Colorado Obsolete Alcohol Constitutional Provisions, Referendum N (2008)

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Colorado Constitution
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The Colorado Referendum N, also known as the Alcoholic Beverages Act, appeared as a legislatively-referred constitutional amendment on the November 2008 ballot in Colorado, where it was approved.[1]

The measure amended the Colorado Constitution to eliminate obsolete constitutional provisions regarding intoxicating liquor. It passed the state legislature as House Concurrent Resolution 08-1008.[2]

Election results

Referendum N (2008)
ResultVotesPercentage
Approveda Yes 1,449,383 68.8%
No658,68431.2%

Election Results via: The Colorado Secretary of State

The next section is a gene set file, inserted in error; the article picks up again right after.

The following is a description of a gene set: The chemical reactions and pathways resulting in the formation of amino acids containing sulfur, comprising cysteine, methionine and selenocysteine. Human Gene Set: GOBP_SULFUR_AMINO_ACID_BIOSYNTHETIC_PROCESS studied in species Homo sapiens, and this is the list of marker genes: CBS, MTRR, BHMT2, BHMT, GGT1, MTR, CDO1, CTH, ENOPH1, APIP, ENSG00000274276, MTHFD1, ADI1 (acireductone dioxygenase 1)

Specific Provisions

The measure eliminated language concerning the outdated ban on importing, manufacturing and selling tainted alcohol, which dates back to the original Colorado Constitution of 1876, and the era of tainted moonshine. This provision is no longer in use, and only serves to clutter the current constitution.[2]

Supporters

Sponsors of the measure included:

Supporters argued that these provisions are outdated. The state still has the authority to regulate alcoholic beverages, and the quality of alcoholic beverages is regulated by the federal government, so it is no longer Colorado's responsibility.

Opponents

Opponents said the provisions have historical significance and are from an interesting period of Colorado's history. They said that removing this from the Constitution would strip it of some of its historical character. They also worried that removing the provision would hamper future research of past laws and provisions.

See also

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External links

References